Police brace for new attacks ahead of Friday prayers
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Police brace for new attacks ahead of Friday prayers

Hamas calls for ‘day of rage’ in the West Bank; Temple Mount access limited to Muslim women, and men over 45

A Border Policeman on the Via Dolorosa Street in the Muslim Quarter of Jerusalem's Old City on October 8, 2015 (Yossi Zamir/Flash90)
A Border Policeman on the Via Dolorosa Street in the Muslim Quarter of Jerusalem's Old City on October 8, 2015 (Yossi Zamir/Flash90)

Security forces were gearing up Friday morning for anticipated violence ahead of Friday prayers in Jerusalem, following a 48-hour period that saw seven stabbing attacks on Israelis throughout the country.

Thousands of troops were set to be deployed in Jerusalem’s Old City and throughout the West Bank in a bid to quell the spate of attacks that swept Israel in the past week, in which dozens of Israelis were injured and two men — Aharon Banita and Nehemia Lavi — were knifed to death in Jerusalem.

Meanwhile, Hamas officials called a “day of rage” Friday in the West Bank, prompting fears of widespread rioting. Hassan Yousef, a West Bank leader in the Islamist group, released a statement urging Palestinians to carry out attacks, according to the Ynet news site. Yousef threatened that the West Bank and Gaza Strip would “burn.” The report noted that the statement was unusual for Yousef, who has been trying to keep a low profile.

Police and the Israel Defense Forces were bolstering their presence in East Jerusalem neighborhoods, around the Old City, at the Qalandiya checkpoint, and near Hebron, Ramallah, and Bethlehem.

Israeli security forces stand guard as workers install a metal detector in the Muslim quarter of Jerusalem's Old City on October 8, 2015. (AFP/GALI TIBON)
Israeli security forces stand guard as workers install a metal detector in the Muslim Quarter of Jerusalem’s Old City on October 8, 2015. (AFP/Gali Tibon)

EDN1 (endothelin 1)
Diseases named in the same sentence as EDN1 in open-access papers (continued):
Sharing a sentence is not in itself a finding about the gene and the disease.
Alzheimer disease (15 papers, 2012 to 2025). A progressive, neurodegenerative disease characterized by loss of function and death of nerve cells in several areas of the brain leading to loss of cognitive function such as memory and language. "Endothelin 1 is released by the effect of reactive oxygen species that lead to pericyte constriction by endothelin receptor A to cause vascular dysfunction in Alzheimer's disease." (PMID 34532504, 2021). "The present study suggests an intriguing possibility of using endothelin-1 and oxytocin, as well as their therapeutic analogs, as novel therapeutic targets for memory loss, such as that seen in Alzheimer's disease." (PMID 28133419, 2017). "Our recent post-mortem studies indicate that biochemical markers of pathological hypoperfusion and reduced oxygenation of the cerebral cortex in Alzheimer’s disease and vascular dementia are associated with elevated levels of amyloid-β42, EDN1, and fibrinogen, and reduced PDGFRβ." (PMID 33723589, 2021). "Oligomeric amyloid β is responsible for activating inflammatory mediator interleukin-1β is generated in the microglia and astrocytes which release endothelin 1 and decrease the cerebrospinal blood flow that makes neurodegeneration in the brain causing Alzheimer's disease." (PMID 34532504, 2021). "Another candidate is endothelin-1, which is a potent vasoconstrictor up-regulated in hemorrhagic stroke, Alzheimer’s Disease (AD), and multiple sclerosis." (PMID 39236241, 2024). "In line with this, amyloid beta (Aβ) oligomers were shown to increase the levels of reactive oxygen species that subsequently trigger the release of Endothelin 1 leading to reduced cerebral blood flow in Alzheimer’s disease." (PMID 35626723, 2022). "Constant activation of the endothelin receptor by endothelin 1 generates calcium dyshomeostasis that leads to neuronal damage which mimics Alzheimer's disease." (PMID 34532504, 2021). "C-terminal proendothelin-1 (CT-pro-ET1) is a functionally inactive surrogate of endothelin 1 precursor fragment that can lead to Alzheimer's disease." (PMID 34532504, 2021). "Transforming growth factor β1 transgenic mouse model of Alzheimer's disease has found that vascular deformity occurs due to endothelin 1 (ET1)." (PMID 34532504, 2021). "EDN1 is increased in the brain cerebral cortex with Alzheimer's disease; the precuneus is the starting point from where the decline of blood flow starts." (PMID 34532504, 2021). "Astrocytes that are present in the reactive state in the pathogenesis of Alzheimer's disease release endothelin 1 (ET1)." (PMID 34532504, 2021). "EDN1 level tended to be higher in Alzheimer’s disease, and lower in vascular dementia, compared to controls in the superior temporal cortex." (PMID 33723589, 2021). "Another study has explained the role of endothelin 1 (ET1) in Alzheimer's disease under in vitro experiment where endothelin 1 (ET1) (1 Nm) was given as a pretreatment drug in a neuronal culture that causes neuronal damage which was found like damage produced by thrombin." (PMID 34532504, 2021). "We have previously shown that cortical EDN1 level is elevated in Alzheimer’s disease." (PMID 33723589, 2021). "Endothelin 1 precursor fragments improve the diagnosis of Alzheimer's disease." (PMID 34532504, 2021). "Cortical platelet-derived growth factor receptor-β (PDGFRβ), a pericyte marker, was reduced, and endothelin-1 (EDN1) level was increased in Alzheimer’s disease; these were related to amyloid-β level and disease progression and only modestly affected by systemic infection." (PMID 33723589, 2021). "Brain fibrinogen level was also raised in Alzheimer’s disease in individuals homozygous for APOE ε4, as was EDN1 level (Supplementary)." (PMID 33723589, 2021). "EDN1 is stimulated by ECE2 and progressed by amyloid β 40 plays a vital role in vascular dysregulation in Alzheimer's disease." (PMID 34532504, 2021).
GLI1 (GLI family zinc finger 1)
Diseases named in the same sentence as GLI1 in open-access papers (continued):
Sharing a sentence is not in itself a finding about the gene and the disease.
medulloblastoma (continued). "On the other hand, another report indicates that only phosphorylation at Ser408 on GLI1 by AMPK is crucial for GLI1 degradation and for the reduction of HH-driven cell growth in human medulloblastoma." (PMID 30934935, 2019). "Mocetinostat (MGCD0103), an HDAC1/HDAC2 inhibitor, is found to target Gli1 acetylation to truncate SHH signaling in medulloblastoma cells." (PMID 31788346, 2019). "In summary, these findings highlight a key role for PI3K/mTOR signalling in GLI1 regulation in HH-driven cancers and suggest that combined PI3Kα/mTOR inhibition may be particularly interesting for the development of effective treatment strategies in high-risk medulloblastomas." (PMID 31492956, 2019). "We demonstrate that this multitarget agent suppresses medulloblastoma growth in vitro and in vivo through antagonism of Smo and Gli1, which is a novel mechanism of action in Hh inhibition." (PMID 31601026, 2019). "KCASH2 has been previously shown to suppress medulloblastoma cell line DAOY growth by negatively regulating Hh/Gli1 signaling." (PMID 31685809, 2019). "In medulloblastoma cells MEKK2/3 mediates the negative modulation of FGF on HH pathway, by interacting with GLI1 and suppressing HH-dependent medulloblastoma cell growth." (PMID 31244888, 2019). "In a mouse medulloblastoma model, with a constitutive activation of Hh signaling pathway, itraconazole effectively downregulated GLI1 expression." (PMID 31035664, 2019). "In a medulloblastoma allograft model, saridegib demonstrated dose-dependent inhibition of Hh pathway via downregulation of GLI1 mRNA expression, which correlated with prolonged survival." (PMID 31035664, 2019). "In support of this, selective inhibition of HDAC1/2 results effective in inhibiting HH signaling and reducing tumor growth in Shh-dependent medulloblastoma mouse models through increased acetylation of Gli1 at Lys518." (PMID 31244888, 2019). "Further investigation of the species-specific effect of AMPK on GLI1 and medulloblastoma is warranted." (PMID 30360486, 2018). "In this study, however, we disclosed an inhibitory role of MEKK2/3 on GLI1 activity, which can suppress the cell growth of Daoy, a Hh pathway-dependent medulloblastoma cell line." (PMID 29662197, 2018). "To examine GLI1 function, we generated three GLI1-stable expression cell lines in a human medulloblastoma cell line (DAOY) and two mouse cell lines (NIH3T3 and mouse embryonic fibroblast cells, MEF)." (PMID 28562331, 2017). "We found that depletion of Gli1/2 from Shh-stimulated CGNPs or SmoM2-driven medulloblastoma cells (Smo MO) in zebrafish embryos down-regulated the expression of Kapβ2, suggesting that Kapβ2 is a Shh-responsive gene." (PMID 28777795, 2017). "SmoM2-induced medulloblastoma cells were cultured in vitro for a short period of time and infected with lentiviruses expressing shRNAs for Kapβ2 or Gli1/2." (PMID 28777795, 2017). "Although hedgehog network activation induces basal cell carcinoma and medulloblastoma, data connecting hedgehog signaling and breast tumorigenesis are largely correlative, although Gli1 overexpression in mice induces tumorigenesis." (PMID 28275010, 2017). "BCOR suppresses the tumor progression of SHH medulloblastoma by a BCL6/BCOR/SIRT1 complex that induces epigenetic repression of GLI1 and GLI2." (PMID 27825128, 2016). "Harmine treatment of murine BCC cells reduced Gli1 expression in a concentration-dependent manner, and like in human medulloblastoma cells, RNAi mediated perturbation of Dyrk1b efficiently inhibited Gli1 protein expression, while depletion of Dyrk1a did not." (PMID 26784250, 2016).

Police on Thursday announced that restrictions would be imposed on male Muslim worshipers seeking to enter the Temple Mount as they set up metal detectors around the Muslim Quarter.

Muslim women of all ages will be permitted to enter the Temple Mount, but access for men will be limited to those over 50, police said Thursday night. On Friday morning, police said it would also allow men over 45 to enter. The compound has become a flashpoint for violent clashes between Palestinians and Israeli security forces in recent weeks. Located in the Old City of Jerusalem, the compound is the traditional site of the ancient Jewish Temples and houses the al-Aqsa Mosque, and is holy to both Jews and Muslims.

Prime Minister Benjamin Netanyahu has also banned Arab and Jewish lawmakers from visiting the Temple Mount in a bid to help calm the ongoing tensions.

Metal detectors have been installed at Jaffa Gate, Damascus Gate, Hagai Street, the Via Dolorosa and Hashalshelet Street as of Thursday.

Jerusalem Mayor Nir Barkat on Thursday encouraged all Israelis with a gun license to carry a weapon with them at all times in order to counter the recent wave of attacks.

On Thursday, seven Israelis were injured in four stabbing attacks in Jerusalem, Tel Aviv, Afula, and Hebron in the West Bank. On Wednesday, Israelis were hurt in three stabbings in Jerusalem, Petah Tikva, and Kiryat Gat, as well as in various clashes around the country. The attacks came days after Lavi and Banita were killed in the Old City on Saturday night and Naama and Eitam Henkin were gunned down in the West Bank in front of their four children last Thursday.

Seven Palestinians have been killed in the latest wave of violence, including four who were targeted while they were carrying out attacks against Israelis.

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